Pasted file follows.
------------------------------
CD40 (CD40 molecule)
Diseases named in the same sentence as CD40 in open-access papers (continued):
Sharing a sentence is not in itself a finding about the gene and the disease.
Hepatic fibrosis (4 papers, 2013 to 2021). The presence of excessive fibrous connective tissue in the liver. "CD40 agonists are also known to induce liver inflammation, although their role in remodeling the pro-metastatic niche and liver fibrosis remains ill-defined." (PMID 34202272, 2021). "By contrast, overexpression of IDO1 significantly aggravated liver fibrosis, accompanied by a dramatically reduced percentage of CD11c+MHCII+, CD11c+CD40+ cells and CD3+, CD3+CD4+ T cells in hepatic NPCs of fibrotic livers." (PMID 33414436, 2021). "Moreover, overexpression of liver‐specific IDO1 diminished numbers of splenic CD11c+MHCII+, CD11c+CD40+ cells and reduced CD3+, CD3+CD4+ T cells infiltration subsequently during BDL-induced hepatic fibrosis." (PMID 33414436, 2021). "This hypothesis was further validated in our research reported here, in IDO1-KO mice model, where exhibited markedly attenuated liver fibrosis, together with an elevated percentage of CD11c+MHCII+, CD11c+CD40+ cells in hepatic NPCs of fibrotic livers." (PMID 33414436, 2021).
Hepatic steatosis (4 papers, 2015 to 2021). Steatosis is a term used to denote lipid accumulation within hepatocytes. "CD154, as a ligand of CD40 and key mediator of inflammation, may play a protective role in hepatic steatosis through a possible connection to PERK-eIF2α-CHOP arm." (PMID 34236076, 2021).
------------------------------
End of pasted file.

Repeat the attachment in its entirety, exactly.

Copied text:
CD40 (CD40 molecule)
Diseases named in the same sentence as CD40 in open-access papers (continued):
Sharing a sentence is not in itself a finding about the gene and the disease.
Hepatic fibrosis (4 papers, 2013 to 2021). The presence of excessive fibrous connective tissue in the liver. "CD40 agonists are also known to induce liver inflammation, although their role in remodeling the pro-metastatic niche and liver fibrosis remains ill-defined." (PMID 34202272, 2021). "By contrast, overexpression of IDO1 significantly aggravated liver fibrosis, accompanied by a dramatically reduced percentage of CD11c+MHCII+, CD11c+CD40+ cells and CD3+, CD3+CD4+ T cells in hepatic NPCs of fibrotic livers." (PMID 33414436, 2021). "Moreover, overexpression of liver‐specific IDO1 diminished numbers of splenic CD11c+MHCII+, CD11c+CD40+ cells and reduced CD3+, CD3+CD4+ T cells infiltration subsequently during BDL-induced hepatic fibrosis." (PMID 33414436, 2021). "This hypothesis was further validated in our research reported here, in IDO1-KO mice model, where exhibited markedly attenuated liver fibrosis, together with an elevated percentage of CD11c+MHCII+, CD11c+CD40+ cells in hepatic NPCs of fibrotic livers." (PMID 33414436, 2021).
Hepatic steatosis (4 papers, 2015 to 2021). Steatosis is a term used to denote lipid accumulation within hepatocytes. "CD154, as a ligand of CD40 and key mediator of inflammation, may play a protective role in hepatic steatosis through a possible connection to PERK-eIF2α-CHOP arm." (PMID 34236076, 2021).